Supermarkets and deforestation
Britain’s major supermarkets linked to deforestation the size of Greater Manchester – in just 18 months
Home » Supermarkets and deforestation
Published: 30 December 2020
This Article was Written by: Katie Hill - My Green Pod
Cargill, the UK’s largest soy importer, has been linked to mega farms that have cleared 61,260 hectares of forests in Brazil’s Amazon and Cerrado since March 2019.
This is according to new data published in Mighty Earth’s monitoring tool, the Soy & Cattle Deforestation Tracker. All major supermarkets in Britain sell chicken and pork fed on Brazilian soy.
Asked about their connections with Cargill, supermarkets J. Sainsbury, ASDA, Morrisons and Aldi UK refused to confirm or deny their direct or indirect links with the trader.
However, Tesco, in a welcome gesture of transparency, acknowledged that Cargill is present in the supply chains of its direct suppliers of chicken, and has published a document outlining the origin of the soy used for its products.
Cargill dominates UK market
Cargill dominates the UK soy market, importing more than two-thirds (70%) of the soybeans that enter the UK directly from Brazil.
Three-quarters (78%) of direct exports of Brazilian soy to Britain comes from the threatened regions of Cerrado, the world’s largest tropical savanna, and the Amazon, the world’s largest rainforest.
Almost all (90%) soy consumed in the UK is used to feed British livestock such as chicken and pigs, which are then sold at British supermarkets.
Deforestation in Brazil
Each month, Mighty Earth and research organisation Aidenvironment use satellite-based deforestation alerts from Brazilian government agencies, property imagery, investigations by a local team and engagement with the companies named to establish the links between soy traders, beef processors and forest destruction in Brazil.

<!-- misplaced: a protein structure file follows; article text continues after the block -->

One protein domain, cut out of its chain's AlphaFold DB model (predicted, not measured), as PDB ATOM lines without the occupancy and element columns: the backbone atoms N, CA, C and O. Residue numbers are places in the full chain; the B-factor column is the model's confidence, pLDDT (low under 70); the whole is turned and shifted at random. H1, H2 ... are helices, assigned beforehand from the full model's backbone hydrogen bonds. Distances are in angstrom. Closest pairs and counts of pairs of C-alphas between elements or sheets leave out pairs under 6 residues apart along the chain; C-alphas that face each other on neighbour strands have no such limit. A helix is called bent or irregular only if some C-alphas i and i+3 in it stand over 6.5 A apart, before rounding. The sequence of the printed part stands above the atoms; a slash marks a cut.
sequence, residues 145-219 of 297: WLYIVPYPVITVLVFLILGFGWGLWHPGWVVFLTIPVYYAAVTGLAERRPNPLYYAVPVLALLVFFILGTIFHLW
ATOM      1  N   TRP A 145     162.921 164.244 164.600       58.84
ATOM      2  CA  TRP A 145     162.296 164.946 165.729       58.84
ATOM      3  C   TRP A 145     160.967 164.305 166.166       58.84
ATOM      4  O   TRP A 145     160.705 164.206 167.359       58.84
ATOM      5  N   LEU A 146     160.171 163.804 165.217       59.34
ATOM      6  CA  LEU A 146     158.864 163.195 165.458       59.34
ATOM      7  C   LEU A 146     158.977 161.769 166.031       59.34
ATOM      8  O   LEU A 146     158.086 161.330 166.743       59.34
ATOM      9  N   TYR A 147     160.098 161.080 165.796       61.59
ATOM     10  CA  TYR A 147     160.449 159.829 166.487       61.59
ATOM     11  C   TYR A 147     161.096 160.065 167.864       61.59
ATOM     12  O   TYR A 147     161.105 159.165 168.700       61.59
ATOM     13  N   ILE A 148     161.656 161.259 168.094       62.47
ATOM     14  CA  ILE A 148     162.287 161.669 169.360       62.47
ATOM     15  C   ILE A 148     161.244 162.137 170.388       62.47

Mighty Earth’s Soy & Cattle Deforestation Tracker connects instances of large-scale land clearance in the Amazon and Cerrado to soy traders and meatpackers and makes these links public for the first time. It does not capture all deforestation in Brazil, which is many times larger.
According to Brazil’s space agency (INPE) deforestation of the Amazon rainforest in the country has surged to a 12-year high.
Moreover, the Brazilian government has removed any measure to tackle deforestation in the national climate action plan (known as NDC) under the Paris Agreement, despite deforestation being the main source of greenhouse gas emissions in the country.
Take action on Cargill
Despite successive declarations from Britain’s leading supermarkets to achieve zero deforestation in their supply chain by 2020, retailers continue to be highly exposed to the deforestation and land clearance in Brazil fuelled by soy production.
‘British consumers have spoken out loudly and clearly – they don’t want to be complicit in the destruction of Brazil’s precious forests. However, supermarkets are failing to protect them from consuming meat fed on forest-destroying soy. We are urging the CEOs at Tesco PLC, J.Sainsbury’s, ASDA, Morrisons and Aldi UK to take immediate action to stop the destruction of Brazil and drop Cargill.’
UK Director of Mighty Earth
To mobilise British consumers around this vital issue, Mighty Earth has launched a petition urging the CEOs of the five largest supermarkets in Britain to take decisive action on Cargill.
The Cerrado, the world’s largest tropical savanna home to the iconic jaguar and over 10,000 plant species, produces about 60% of Brazil’s soyabeans. More than 50% of this ecosystem has been cleared to make way for soy cultivation and cattle ranching.
Soy and cattle are the two largest drivers of forest and other natural ecosystem clearance in Brazil.